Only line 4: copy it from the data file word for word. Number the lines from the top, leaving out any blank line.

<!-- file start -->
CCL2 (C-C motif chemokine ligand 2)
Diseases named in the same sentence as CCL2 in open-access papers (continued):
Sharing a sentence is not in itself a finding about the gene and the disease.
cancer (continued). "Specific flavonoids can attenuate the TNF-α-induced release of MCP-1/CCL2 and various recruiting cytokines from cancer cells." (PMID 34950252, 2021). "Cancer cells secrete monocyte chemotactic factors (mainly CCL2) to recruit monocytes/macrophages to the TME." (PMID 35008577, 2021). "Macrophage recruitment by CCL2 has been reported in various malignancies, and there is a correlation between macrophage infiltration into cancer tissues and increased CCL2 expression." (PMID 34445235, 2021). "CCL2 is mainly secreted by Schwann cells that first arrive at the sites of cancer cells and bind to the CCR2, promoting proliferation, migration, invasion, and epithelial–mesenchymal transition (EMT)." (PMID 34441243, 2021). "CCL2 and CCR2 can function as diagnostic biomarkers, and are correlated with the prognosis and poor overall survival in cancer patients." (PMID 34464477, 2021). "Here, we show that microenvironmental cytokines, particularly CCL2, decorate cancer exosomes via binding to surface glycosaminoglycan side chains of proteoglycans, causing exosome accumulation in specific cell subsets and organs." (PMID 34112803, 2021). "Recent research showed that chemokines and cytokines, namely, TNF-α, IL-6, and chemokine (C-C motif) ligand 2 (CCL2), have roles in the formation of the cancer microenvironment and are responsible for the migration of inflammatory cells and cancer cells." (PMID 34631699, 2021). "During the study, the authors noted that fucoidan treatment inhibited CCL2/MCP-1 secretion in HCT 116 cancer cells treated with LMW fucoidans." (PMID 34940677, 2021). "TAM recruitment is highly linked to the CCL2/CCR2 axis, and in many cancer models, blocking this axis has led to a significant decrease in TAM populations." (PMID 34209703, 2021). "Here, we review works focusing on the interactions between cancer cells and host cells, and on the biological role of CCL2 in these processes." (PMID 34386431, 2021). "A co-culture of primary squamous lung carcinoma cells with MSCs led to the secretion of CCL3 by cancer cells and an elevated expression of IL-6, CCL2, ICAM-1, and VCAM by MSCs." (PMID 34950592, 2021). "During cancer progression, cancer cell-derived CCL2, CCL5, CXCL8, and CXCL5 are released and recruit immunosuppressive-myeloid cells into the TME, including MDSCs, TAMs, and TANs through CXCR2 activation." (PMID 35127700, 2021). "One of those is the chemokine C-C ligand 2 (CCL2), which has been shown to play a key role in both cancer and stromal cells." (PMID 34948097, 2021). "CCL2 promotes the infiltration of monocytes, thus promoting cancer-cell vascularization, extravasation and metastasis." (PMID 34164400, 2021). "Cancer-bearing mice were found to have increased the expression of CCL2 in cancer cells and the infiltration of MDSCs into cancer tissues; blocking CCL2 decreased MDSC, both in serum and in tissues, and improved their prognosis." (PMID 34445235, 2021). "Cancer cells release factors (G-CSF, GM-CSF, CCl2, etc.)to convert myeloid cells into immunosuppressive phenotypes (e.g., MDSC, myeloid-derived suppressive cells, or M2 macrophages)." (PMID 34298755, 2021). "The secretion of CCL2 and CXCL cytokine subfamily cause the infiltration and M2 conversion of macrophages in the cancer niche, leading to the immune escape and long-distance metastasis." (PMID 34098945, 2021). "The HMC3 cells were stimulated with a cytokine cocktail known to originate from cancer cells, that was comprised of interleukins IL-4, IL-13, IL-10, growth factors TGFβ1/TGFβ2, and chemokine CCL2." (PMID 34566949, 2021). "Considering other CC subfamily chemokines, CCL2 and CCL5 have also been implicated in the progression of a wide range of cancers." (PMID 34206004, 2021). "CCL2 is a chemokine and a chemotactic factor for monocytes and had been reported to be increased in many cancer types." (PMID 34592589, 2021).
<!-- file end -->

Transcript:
cancer (continued). "Specific flavonoids can attenuate the TNF-α-induced release of MCP-1/CCL2 and various recruiting cytokines from cancer cells." (PMID 34950252, 2021). "Cancer cells secrete monocyte chemotactic factors (mainly CCL2) to recruit monocytes/macrophages to the TME." (PMID 35008577, 2021). "Macrophage recruitment by CCL2 has been reported in various malignancies, and there is a correlation between macrophage infiltration into cancer tissues and increased CCL2 expression." (PMID 34445235, 2021). "CCL2 is mainly secreted by Schwann cells that first arrive at the sites of cancer cells and bind to the CCR2, promoting proliferation, migration, invasion, and epithelial–mesenchymal transition (EMT)." (PMID 34441243, 2021). "CCL2 and CCR2 can function as diagnostic biomarkers, and are correlated with the prognosis and poor overall survival in cancer patients." (PMID 34464477, 2021). "Here, we show that microenvironmental cytokines, particularly CCL2, decorate cancer exosomes via binding to surface glycosaminoglycan side chains of proteoglycans, causing exosome accumulation in specific cell subsets and organs." (PMID 34112803, 2021). "Recent research showed that chemokines and cytokines, namely, TNF-α, IL-6, and chemokine (C-C motif) ligand 2 (CCL2), have roles in the formation of the cancer microenvironment and are responsible for the migration of inflammatory cells and cancer cells." (PMID 34631699, 2021). "During the study, the authors noted that fucoidan treatment inhibited CCL2/MCP-1 secretion in HCT 116 cancer cells treated with LMW fucoidans." (PMID 34940677, 2021). "TAM recruitment is highly linked to the CCL2/CCR2 axis, and in many cancer models, blocking this axis has led to a significant decrease in TAM populations." (PMID 34209703, 2021). "Here, we review works focusing on the interactions between cancer cells and host cells, and on the biological role of CCL2 in these processes." (PMID 34386431, 2021). "A co-culture of primary squamous lung carcinoma cells with MSCs led to the secretion of CCL3 by cancer cells and an elevated expression of IL-6, CCL2, ICAM-1, and VCAM by MSCs." (PMID 34950592, 2021). "During cancer progression, cancer cell-derived CCL2, CCL5, CXCL8, and CXCL5 are released and recruit immunosuppressive-myeloid cells into the TME, including MDSCs, TAMs, and TANs through CXCR2 activation." (PMID 35127700, 2021). "One of those is the chemokine C-C ligand 2 (CCL2), which has been shown to play a key role in both cancer and stromal cells." (PMID 34948097, 2021). "CCL2 promotes the infiltration of monocytes, thus promoting cancer-cell vascularization, extravasation and metastasis." (PMID 34164400, 2021). "Cancer-bearing mice were found to have increased the expression of CCL2 in cancer cells and the infiltration of MDSCs into cancer tissues; blocking CCL2 decreased MDSC, both in serum and in tissues, and improved their prognosis." (PMID 34445235, 2021). "Cancer cells release factors (G-CSF, GM-CSF, CCl2, etc.)to convert myeloid cells into immunosuppressive phenotypes (e.g., MDSC, myeloid-derived suppressive cells, or M2 macrophages)." (PMID 34298755, 2021). "The secretion of CCL2 and CXCL cytokine subfamily cause the infiltration and M2 conversion of macrophages in the cancer niche, leading to the immune escape and long-distance metastasis." (PMID 34098945, 2021). "The HMC3 cells were stimulated with a cytokine cocktail known to originate from cancer cells, that was comprised of interleukins IL-4, IL-13, IL-10, growth factors TGFβ1/TGFβ2, and chemokine CCL2." (PMID 34566949, 2021). "Considering other CC subfamily chemokines, CCL2 and CCL5 have also been implicated in the progression of a wide range of cancers." (PMID 34206004, 2021). "CCL2 is a chemokine and a chemotactic factor for monocytes and had been reported to be increased in many cancer types." (PMID 34592589, 2021).